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Head Of Embattled ATF Says Running Bureau 'Testing All Of My Skill Sets'

B. Todd Jones, acting director of the ATF, speaks in Washington in 2010 while Attorney General Eric Holder looks on.
Brendan Smialowski
Getty Images
B. Todd Jones, acting director of the ATF, speaks in Washington in 2010 while Attorney General Eric Holder looks on.

Nearly a year ago, Justice Department leaders turned to B. Todd Jones to solve one of their most urgent problems: a crisis at the Bureau of Alcohol, Tobacco, Firearms and Explosives.

The former U.S. Marine answered the call to duty and agreed to serve as ATF's acting director. His mission: to turn the bureau around in the face of congressional investigations that have shaken ATF to its core.

Federal agents involved in a flawed operation known as Fast and Furious wanted to target Mexico's violent Sinaloa drug cartels. Instead, they lost track of hundreds of weapons. Many were later found at crime scenes along the Southwest border, including near the body of slain U.S. Border Patrol Agent Brian Terry.

House Republicans have hardly let up since then. In late June, they took a historic vote to hold Attorney General Eric Holder in contempt of Congress for refusing to turn over internal documents created after Terry died. This week, they issued a scathing report concluding that management failures set the stage for the Fast and Furious scandal.

"Yes, we are under the microscope, so to speak," Jones said with a laugh, in a rare interview Thursday with NPR.

Since Jones stepped foot inside the fortress-like ATF headquarters on Aug. 30, 2011, he said, "it's been a sprint for the last year."

Jones has put in place a new monthly oversight program for big investigations, designed for cases where at least 50 firearms appear to have been purchased illegally. He also laid down new limits on how ATF agents operate undercover and how they deal with confidential informants.

"We've made it clear if there were any questions at all that public safety trumps any firearms transfer," Jones said.

Jones has replaced six out of his eight top assistant directors at Washington headquarters. And he says he's tried to promote a new generation of leaders all over the country, including ground zero for the Fast and Furious scandal, along the Southwest border.

"Sixteen out of our 25 field divisions have new special agents in charge," he said. "It's really been a historic transformation, and it's really been an opportunity for us to ... cherry pick our best and brightest."

But five ATF managers in Washington and Arizona, who were blasted by House Republicans in their report on Fast and Furious, still work in the federal government.

That seemed to rankle Fox News host Megyn Kelly and House Oversight and Government Reform Committee Chairman Darrell Issa, R-Calif.

"Of these five guys who you point to who are responsible for this at ATF, no one's been fired," Kelly said on her program this week. "They're still on the federal taxpayer dime. And the head guy, Ken Melson, he's working for DOJ right now. Are the taxpayers still paying all these folks and why?"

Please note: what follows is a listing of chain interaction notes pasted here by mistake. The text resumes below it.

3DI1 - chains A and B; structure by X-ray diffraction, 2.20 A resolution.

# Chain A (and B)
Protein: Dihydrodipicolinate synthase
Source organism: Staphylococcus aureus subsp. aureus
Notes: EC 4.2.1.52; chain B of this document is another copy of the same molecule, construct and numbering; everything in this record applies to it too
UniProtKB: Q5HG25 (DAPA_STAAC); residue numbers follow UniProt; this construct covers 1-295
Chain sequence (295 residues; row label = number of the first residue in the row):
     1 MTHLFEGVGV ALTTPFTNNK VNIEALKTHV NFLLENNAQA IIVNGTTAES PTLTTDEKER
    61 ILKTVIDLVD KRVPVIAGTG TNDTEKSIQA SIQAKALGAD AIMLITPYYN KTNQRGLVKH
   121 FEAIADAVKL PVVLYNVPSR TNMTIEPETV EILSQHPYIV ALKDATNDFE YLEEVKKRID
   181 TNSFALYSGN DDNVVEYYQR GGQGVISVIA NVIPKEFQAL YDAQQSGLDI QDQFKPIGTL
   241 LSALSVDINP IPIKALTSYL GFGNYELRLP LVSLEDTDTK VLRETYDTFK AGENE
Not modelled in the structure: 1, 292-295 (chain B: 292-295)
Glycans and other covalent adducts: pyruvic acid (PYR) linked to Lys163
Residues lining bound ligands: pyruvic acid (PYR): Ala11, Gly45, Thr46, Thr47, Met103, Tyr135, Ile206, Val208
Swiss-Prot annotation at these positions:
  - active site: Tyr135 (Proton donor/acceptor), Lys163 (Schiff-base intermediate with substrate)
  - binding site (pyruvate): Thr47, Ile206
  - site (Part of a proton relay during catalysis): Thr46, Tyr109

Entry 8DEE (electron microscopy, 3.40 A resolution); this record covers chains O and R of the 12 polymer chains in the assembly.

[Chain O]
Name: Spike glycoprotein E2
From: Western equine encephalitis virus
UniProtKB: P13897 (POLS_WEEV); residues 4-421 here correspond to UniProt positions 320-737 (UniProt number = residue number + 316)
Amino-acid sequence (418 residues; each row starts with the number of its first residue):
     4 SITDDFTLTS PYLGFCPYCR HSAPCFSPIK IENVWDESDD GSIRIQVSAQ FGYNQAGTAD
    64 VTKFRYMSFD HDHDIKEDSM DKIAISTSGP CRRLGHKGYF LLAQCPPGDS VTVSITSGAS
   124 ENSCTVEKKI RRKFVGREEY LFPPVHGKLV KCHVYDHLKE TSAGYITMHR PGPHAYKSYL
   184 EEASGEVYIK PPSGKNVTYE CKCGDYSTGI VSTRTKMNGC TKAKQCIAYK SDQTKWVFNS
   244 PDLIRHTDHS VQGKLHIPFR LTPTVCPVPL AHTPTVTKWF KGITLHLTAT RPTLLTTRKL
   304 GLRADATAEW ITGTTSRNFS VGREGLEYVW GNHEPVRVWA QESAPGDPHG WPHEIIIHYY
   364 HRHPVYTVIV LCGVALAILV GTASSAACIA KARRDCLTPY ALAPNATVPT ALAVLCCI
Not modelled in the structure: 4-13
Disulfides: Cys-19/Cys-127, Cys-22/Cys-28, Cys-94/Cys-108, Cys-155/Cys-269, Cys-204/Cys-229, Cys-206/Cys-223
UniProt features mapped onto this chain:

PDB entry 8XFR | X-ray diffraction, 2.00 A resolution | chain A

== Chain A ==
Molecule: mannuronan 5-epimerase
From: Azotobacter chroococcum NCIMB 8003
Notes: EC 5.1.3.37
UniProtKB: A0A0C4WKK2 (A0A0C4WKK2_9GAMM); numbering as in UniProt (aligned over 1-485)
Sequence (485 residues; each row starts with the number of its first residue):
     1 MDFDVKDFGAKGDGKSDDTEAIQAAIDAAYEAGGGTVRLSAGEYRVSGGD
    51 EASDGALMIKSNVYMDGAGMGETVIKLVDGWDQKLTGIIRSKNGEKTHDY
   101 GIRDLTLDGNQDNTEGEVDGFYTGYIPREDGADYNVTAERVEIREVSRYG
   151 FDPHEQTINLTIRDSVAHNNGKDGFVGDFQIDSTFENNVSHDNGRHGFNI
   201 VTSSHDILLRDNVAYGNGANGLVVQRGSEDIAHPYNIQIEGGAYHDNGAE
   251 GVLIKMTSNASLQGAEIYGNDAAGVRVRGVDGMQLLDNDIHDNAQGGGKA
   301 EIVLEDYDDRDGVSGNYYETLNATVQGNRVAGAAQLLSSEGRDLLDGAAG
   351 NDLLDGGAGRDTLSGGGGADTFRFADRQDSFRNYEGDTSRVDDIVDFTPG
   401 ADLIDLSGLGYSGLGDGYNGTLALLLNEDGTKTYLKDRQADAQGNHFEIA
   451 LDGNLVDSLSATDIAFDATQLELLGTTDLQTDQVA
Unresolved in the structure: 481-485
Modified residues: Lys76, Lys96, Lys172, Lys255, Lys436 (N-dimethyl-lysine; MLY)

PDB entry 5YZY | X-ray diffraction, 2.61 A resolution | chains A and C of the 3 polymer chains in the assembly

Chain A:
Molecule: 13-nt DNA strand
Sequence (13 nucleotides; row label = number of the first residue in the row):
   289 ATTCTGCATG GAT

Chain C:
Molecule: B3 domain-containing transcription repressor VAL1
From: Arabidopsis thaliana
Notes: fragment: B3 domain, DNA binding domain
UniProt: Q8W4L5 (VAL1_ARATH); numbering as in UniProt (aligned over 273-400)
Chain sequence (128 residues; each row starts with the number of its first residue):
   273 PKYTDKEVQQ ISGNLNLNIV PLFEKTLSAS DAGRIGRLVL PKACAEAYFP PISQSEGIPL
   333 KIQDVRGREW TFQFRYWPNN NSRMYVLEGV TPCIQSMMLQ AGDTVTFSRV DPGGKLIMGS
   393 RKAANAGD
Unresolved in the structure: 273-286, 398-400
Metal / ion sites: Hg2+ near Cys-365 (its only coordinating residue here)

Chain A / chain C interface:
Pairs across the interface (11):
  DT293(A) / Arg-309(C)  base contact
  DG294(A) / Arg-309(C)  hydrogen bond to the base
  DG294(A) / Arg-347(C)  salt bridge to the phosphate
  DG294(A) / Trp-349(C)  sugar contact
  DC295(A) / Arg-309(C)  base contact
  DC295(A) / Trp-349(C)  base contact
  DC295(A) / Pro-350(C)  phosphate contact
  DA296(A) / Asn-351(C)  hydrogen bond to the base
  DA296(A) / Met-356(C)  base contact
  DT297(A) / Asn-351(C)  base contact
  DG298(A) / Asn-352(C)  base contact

Issa replied: "They are still paying all these folks. We are concerned that there has been no real repercussions."

To which Jones says, just wait.

"On this issue of folks who are identified in the House report that are still with ATF, well there's this little concept called due process," Jones told NPR. "And until we get a factual report and a complete record from the Department of Justice's Office of Inspector General, which is our normal process, and make the referral to our internal affairs division, then there are rights that employees have."

That inspector general report could come out within weeks, beginning a new chapter for the ATF.

Like other parts of the federal bureaucracy, the budget's flat. There's a hiring freeze. And there's another complication: the politics of gun ownership.

"The things that we do are limited by the state of the law, and there is a legal commerce in firearms in the United States," Jones said.

He resisted calling for new legislation, saying that's the prerogative of policymakers and elected officials.

"Ours is not to generate new statutes," Jones said. "We're being ... pretty aggressive and flexible in how we're approaching these issues of firearms trafficking and gun violence across the country with the current set of tools that we have."

Jones said he's not sure if or when the agency will have a leader who's confirmed by the Senate. That hasn't happened for the past decade, through both Republican and Democratic administrations.

Instead, Jones said, he's focused on what he can change, sending agents surging to work with state and local police in places where violent crime has ticked up, thanks to gangs or hard-core criminals who are "terrorizing" neighborhoods in Oakland, Calif., New Orleans, Philadelphia and Flint, Mich.

For the past year, Jones has been commuting between Washington and his home in Minnesota, where he's still the top federal prosecutor.

That means lots of packing and unpacking his old military sea bag.

"My wife and I learned how to do the sea bag drag and you know, spend time apart and still have things operate smoothly," he said. "So she's great and we're used to living out of a suitcase or a sea bag."

Jones, ever the military man, says he'll stay at ATF — which he calls the hardest job he's ever had — as long as his bosses at Justice need him.

"This is testing all of my skill sets, from the military to private practice to public service as a U.S. attorney," Jones said. "Collectively, we're getting it right and ATF is moving forward."

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Carrie Johnson
Carrie Johnson is NPR's National Justice Correspondent.
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